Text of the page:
Digital Revenue Projected To Grow 23.7% In 2015

Shirley Thom Digital, Local Advertising

Gordon Borrell, Founder and CEO of Borrell Associates, laid out a dramatic change in local advertising recently at the Borrell Local Online Advertising Conference in New York. “The digital future has arrived,” he announced in his opening statement which was reported on by Radio Sales Today.

His recent predictions about the future of digital media were supported by research including results from the RAB/Borrell Benchmarking report.

What did the report find?Digital Advertising

According to the article, the company found that

  • broadcast television declining 8.6%
  • newspaper revenues declining 7.4%
  • local radio advertising revenues will grow 2.6% in 2015

But digital advertising revenues are projected to increase up to 23.7% in 2015

So what?

So, Borrell insists that the growth of online advertising will require companies to separate their sales teams, with digital sales standing on its own, if they want their revenues to grow.

And at that same conference, Clark Gilbert, CEO of Deseret News Publishing Company and Deseret Digital Media, also made a compelling argument for a separate digital staff. The RAB article points out that when he arrived at the company 7 years ago, the newspaper, television, and radio sales staffs could also sell digital advertising.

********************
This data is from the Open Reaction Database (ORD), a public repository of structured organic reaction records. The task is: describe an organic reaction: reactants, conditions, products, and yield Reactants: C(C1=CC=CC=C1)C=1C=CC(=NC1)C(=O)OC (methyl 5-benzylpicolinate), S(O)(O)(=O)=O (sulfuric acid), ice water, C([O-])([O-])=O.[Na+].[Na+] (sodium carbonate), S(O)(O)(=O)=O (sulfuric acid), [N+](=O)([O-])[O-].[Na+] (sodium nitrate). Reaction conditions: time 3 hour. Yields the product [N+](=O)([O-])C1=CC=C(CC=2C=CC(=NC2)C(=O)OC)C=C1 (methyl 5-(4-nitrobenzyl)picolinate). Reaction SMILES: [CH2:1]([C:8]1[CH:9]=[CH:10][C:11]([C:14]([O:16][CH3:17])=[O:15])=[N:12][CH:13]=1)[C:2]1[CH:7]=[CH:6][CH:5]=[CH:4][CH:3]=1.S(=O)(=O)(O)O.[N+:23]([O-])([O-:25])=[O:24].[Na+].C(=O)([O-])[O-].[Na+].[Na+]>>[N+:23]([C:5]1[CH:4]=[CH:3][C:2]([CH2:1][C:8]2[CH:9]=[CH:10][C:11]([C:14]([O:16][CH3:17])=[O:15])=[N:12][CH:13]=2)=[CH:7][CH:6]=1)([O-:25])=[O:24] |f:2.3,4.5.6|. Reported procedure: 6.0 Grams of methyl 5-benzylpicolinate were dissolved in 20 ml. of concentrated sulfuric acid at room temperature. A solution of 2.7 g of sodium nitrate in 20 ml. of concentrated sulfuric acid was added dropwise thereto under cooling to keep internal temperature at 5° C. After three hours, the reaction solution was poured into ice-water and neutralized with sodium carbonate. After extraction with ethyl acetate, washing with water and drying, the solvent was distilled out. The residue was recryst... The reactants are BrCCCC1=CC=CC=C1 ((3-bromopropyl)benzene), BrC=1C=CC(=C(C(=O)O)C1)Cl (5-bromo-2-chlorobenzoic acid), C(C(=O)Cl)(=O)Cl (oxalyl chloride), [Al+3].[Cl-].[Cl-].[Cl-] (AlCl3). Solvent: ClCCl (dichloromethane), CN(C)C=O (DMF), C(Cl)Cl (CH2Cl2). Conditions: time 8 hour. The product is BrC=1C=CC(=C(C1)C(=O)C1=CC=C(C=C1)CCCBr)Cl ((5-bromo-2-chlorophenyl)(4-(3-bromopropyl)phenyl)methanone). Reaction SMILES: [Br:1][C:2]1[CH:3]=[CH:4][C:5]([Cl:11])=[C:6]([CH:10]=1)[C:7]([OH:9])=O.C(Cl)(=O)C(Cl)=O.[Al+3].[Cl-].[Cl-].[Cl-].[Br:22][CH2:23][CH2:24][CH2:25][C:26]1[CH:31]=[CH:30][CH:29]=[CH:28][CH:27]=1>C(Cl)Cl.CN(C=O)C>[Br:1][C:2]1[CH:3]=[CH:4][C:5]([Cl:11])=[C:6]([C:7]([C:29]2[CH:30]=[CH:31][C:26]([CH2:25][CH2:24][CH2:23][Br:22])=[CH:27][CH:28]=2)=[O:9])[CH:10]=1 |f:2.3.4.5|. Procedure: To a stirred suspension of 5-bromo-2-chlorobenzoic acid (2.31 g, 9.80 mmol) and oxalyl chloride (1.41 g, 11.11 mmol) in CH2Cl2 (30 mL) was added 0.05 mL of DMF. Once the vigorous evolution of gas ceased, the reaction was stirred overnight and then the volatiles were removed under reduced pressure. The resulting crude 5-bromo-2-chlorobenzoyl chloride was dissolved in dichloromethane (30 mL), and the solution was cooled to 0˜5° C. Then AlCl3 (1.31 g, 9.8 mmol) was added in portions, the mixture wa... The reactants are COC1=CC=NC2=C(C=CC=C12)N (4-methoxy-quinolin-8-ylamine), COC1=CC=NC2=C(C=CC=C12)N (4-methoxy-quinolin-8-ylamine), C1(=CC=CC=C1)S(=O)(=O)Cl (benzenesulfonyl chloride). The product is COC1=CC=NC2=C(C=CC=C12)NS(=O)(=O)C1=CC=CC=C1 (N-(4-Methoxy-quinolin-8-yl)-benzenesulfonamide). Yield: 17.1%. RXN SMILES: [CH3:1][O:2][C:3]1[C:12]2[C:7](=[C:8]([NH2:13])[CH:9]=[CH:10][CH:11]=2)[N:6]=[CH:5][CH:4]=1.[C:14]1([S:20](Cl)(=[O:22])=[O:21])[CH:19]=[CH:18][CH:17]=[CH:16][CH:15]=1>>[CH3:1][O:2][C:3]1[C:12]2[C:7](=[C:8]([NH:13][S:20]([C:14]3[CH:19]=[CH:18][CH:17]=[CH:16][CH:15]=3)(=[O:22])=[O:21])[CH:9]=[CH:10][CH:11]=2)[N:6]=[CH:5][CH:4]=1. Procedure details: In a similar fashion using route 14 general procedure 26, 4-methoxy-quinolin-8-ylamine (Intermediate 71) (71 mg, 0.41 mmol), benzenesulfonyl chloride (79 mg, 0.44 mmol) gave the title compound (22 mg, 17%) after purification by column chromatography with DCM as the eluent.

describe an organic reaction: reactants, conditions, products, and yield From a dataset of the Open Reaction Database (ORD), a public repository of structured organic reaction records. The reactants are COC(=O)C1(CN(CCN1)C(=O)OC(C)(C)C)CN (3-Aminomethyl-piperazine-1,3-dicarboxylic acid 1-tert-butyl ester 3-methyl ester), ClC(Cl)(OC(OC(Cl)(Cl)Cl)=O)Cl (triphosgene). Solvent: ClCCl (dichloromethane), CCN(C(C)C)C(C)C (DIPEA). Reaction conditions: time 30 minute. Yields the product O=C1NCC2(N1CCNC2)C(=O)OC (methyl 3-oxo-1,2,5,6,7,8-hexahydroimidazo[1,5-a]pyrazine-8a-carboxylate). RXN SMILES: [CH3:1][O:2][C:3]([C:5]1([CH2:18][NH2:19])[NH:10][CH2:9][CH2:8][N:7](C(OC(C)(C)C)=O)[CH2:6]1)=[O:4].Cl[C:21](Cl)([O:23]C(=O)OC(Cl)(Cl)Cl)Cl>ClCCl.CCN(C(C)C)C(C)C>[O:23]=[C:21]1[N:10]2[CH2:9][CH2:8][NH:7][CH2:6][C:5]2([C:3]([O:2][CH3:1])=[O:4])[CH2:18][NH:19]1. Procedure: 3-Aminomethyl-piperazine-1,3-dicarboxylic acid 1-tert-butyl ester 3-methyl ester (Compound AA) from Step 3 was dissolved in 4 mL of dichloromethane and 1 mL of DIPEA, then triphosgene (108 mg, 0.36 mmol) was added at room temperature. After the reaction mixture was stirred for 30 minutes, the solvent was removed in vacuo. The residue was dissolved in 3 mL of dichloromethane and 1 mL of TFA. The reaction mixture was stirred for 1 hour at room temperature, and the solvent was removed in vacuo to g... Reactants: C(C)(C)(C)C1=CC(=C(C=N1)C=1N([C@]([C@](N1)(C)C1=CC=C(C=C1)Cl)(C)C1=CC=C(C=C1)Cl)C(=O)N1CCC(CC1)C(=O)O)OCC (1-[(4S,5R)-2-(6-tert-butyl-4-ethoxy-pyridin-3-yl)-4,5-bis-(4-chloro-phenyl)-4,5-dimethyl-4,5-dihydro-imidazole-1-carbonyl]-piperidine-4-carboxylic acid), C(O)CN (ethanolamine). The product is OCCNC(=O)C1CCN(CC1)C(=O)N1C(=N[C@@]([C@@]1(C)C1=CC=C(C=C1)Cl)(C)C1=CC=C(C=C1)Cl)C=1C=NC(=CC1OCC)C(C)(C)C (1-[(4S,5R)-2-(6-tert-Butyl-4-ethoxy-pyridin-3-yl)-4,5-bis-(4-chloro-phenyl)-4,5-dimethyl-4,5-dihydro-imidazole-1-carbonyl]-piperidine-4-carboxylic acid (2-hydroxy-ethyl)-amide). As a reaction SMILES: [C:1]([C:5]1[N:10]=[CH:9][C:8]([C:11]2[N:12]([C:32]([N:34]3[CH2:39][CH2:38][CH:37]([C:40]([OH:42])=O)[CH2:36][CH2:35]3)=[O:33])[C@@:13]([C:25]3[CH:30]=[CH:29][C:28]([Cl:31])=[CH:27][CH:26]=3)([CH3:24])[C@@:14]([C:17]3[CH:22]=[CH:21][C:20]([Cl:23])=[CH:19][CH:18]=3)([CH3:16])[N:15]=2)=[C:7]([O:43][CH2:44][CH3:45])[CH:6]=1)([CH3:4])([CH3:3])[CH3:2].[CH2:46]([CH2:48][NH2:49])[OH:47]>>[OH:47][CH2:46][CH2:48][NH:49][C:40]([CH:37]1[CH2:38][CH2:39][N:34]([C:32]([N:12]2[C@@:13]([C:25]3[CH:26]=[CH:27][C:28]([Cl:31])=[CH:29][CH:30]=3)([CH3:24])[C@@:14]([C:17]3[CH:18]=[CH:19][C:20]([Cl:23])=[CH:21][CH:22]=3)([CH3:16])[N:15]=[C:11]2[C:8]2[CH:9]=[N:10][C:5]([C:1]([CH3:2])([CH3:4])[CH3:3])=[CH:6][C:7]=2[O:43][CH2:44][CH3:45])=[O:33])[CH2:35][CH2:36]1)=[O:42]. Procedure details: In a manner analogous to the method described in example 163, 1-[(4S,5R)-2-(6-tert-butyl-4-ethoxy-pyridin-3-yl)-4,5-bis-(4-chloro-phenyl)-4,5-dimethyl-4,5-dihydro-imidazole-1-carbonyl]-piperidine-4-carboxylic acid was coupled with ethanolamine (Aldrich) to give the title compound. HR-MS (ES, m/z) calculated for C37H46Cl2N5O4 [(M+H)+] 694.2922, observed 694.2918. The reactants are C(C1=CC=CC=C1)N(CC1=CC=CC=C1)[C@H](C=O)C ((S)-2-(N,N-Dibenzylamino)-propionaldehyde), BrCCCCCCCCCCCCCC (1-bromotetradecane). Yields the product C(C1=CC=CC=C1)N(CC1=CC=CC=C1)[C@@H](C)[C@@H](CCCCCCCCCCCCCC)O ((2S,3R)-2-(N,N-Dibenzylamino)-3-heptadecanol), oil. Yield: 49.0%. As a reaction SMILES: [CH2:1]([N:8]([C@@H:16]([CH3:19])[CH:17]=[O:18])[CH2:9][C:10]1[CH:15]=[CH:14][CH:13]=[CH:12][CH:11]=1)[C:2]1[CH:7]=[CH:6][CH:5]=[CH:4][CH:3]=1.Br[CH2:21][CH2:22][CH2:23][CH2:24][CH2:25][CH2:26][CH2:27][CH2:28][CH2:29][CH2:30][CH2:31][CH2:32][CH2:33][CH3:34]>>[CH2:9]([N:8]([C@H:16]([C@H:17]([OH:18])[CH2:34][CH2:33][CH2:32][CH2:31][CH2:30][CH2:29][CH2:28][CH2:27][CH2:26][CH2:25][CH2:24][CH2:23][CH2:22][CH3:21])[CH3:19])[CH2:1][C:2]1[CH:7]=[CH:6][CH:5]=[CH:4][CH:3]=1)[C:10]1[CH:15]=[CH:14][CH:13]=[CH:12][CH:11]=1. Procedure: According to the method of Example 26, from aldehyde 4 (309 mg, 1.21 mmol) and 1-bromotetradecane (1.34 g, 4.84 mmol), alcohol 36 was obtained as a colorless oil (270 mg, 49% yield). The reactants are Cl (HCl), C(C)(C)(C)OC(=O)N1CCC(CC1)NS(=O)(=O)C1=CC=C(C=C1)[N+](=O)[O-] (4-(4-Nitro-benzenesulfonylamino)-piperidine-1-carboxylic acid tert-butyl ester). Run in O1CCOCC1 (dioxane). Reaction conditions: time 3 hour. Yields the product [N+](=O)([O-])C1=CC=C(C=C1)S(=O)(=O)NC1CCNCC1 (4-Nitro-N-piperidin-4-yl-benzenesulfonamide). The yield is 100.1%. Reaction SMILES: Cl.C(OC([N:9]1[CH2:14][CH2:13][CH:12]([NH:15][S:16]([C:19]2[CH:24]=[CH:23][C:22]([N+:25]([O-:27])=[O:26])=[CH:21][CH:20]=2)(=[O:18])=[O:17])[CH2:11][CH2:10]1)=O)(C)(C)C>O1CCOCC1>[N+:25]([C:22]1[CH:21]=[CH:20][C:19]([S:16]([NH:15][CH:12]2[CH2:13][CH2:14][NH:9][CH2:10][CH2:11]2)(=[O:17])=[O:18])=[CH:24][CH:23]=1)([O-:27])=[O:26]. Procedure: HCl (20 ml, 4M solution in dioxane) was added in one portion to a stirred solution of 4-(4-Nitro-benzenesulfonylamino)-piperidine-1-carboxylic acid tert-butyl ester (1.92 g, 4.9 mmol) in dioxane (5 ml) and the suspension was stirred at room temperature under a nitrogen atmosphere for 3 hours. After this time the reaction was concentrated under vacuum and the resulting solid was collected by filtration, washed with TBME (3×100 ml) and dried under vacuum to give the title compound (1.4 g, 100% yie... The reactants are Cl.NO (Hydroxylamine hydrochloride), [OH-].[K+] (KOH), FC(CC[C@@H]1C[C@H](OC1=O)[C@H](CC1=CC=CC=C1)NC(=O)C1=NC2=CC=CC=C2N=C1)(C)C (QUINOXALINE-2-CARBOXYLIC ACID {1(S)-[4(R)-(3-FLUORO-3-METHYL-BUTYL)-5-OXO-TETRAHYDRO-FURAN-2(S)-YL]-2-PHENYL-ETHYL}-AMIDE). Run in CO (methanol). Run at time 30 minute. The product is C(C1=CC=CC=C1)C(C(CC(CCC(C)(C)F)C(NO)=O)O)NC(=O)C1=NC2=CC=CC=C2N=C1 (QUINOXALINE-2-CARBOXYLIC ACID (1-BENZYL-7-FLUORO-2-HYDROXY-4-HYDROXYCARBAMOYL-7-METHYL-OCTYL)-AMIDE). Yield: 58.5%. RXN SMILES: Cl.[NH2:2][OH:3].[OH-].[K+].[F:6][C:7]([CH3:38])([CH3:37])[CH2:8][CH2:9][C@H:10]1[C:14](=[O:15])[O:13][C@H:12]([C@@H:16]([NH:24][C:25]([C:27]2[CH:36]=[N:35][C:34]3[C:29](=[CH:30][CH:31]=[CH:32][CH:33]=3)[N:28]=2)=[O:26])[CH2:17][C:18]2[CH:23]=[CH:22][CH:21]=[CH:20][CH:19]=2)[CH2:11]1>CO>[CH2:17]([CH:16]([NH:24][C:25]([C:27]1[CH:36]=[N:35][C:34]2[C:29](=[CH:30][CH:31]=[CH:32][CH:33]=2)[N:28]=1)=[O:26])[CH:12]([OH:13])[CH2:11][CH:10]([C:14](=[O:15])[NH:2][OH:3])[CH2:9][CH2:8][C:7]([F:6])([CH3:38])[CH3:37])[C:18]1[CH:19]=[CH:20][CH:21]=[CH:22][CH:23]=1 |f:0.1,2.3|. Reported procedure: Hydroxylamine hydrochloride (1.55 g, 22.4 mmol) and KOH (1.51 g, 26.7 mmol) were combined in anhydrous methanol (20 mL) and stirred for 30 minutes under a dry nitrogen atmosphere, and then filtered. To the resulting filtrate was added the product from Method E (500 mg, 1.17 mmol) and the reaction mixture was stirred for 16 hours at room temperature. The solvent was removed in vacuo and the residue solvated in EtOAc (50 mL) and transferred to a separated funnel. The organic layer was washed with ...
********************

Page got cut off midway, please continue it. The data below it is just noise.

That was before Gilbert made big changes.

He since moved digital sales to a digital only team and today their digital revenue exceeds their television and radio revenue combined.

Gilbert recommends that 33% of your total revenues should be coming from digital.  Giant print publisher, Forbes Inc., digital revenue is at 60% of their total income, which means that if the printed newspaper industry disappears, Forbes will survive. One final goal agreed to by conference attendees is that 60% of all digital should be mobile ready.

The numbers are astounding and the change is swift. Change has always been difficult and, until now, the difficulties could be overcome over time. But we’re living in the digital age now, and it does not allow for the luxury of time. Now means now.